Overview of Stress
Stress is the body's response to physical, mental, or emotional changes, situations, and forces. Stress can result from external factors (e.g., events, environment) or from internal factors (e.g., expectations, attitudes, feelings).
Stress often occurs in response to situations that are perceived as being difficult to handle or threatening. Common causes for stress (called stressors) include illness, injury, fear, and anxiety.
Each person reacts to stress differently. A healthy response to stress begins quickly; is appropriate in degree and in length; and can improve function, motivation, and productivity.
The body's response to stress is initiated and controlled by the central nervous system (brain and spinal cord). In response to a stressful situation, the brain first signals the inner portion of the adrenal gland (called the adrenal medulla) to release hormones (e.g., adrenaline [epinephrine], norepinephrine) that initiate the "flight-or-fight" response.
Next, the brain triggers the release of other hormones, such as cortisol, to sustain this response. Effects of these hormones include the following:
- Changes in digestion (caused by increased blood flow to the muscles and reduced blood flow to the gastrointestinal tract)
- Dilation of blood vessels
- Increased breathing (respiration) rate
- Increased heart rate and blood pressure (caused by increased blood flow to the brain)
- Increased blood sugar levels (to provide more energy)
Types of Stress
Stress can be acute (short term), episodic (frequent), or chronic (long term). Acute stress, which is the most common type, results from events, pressures, and demands of the recent past and anticipated in the near future.
Acute stress that occurs frequently is called episodic stress. This type of stress is common in people whose lives are extremely busy or disorganized, and in those who tend to worry excessively.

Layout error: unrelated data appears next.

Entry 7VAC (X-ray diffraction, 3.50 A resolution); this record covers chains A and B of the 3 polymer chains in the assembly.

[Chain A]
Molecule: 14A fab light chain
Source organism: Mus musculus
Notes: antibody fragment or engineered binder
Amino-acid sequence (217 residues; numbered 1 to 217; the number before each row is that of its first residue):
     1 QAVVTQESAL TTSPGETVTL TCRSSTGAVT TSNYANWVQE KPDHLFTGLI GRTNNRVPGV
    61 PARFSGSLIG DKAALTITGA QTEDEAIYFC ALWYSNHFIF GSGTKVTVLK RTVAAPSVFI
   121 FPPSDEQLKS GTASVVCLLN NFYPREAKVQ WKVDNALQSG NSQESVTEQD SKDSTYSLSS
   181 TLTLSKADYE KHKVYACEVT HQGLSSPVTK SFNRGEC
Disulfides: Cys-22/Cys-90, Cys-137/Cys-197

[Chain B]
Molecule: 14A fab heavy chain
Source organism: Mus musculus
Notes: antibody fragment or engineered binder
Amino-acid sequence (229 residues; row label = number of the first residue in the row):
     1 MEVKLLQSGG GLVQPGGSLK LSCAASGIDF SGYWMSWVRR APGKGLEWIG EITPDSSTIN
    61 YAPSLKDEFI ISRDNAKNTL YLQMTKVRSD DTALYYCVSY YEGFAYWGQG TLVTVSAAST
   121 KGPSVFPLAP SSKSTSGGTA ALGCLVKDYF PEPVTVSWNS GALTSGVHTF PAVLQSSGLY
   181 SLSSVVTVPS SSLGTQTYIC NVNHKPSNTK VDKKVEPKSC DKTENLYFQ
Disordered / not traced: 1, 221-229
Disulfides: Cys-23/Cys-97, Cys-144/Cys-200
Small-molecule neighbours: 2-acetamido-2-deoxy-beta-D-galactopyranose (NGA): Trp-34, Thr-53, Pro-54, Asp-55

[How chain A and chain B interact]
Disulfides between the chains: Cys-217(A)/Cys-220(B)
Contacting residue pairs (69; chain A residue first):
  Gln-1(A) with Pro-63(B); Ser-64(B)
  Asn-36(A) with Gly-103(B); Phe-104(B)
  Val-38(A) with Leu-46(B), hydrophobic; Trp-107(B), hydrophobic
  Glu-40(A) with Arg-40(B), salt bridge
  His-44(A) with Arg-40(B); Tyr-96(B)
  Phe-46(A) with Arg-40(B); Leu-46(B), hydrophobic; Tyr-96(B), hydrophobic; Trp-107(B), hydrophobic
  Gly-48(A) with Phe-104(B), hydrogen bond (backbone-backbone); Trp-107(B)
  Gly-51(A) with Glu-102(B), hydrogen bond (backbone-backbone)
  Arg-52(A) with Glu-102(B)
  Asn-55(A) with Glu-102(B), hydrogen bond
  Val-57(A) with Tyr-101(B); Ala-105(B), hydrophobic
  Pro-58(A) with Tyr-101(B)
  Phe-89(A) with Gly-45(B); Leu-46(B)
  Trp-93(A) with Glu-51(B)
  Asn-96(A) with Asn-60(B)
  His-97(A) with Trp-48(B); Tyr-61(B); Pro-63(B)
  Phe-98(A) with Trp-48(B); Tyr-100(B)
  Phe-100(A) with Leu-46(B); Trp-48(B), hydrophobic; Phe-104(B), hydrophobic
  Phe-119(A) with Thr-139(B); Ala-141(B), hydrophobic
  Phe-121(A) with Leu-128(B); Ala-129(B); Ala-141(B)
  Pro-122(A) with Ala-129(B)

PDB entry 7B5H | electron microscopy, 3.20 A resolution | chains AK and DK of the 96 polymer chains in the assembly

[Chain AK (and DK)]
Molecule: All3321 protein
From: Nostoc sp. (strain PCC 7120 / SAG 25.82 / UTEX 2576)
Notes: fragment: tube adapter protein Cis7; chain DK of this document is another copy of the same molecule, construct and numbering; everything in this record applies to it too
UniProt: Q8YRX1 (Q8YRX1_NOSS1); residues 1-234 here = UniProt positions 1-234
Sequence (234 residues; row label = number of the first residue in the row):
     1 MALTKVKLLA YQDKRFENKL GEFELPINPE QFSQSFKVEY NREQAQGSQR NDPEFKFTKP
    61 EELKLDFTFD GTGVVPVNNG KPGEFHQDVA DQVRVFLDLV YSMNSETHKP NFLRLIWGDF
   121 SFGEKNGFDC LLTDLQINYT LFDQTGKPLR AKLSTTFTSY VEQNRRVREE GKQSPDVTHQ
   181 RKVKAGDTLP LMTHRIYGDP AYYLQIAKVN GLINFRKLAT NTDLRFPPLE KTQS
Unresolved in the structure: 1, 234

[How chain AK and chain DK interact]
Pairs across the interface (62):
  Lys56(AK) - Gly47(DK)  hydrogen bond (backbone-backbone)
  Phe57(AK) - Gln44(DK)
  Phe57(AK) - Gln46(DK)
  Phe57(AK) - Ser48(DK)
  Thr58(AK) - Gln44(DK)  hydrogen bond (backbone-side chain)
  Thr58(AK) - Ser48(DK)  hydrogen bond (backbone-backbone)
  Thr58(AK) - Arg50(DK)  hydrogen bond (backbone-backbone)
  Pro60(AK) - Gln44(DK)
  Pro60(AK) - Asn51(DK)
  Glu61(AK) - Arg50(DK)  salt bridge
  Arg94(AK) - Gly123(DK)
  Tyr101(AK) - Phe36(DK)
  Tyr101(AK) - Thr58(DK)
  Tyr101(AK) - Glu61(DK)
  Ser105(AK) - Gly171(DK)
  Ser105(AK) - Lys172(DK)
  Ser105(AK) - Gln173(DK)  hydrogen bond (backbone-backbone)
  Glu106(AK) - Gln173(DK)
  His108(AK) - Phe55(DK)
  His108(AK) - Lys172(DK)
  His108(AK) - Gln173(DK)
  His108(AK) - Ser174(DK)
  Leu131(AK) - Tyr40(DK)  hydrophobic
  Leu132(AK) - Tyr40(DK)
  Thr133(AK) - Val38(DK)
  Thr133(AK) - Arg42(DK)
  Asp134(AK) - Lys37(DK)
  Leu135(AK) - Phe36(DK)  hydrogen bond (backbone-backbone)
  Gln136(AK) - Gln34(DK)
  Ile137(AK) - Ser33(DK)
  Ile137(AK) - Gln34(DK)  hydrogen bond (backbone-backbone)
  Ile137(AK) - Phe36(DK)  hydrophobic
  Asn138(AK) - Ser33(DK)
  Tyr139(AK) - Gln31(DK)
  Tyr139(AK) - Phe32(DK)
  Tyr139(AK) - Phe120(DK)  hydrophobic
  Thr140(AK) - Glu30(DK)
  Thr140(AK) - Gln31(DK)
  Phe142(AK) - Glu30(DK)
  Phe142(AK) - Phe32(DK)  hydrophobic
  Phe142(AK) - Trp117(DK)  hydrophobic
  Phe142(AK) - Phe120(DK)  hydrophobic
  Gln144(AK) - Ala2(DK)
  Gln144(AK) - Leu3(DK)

Chronic stress is a serious condition. This type, which occurs when a stressful situation is prolonged and continuous, often causes severe physical and emotional symptoms.
Posttraumatic stress disorder (PTSD) is a psychiatric condition that can occur following life-threatening events, such as military action, natural disasters, terrorist incidents, serious accidents, and violent personal assaults (e.g., rape).
Following severe trauma, some stress reactions do not go away and even worsen over time. People who suffer from PTSD often relive the experience through nightmares and flashbacks, have difficulty sleeping, and feel detached or estranged. These symptoms are often severe and long lasting and they can significantly impair daily life.
Risk Factors and Causes of Stress
Some people are more prone to stress than others. Personality traits that may increase the risk for stress include over-competitiveness, excitability, impatience, aggression, and pessimism.
Stress occurs in response to situations that are perceived as being difficult to handle or threatening. It can result from external factors (e.g., events, situations, environment) or internal factors (e.g., expectations, attitudes, feelings). Common causes for stress (called stressors) include physical causes, such as illness or injury, and mental (psychological) causes, such as anxiety or fear.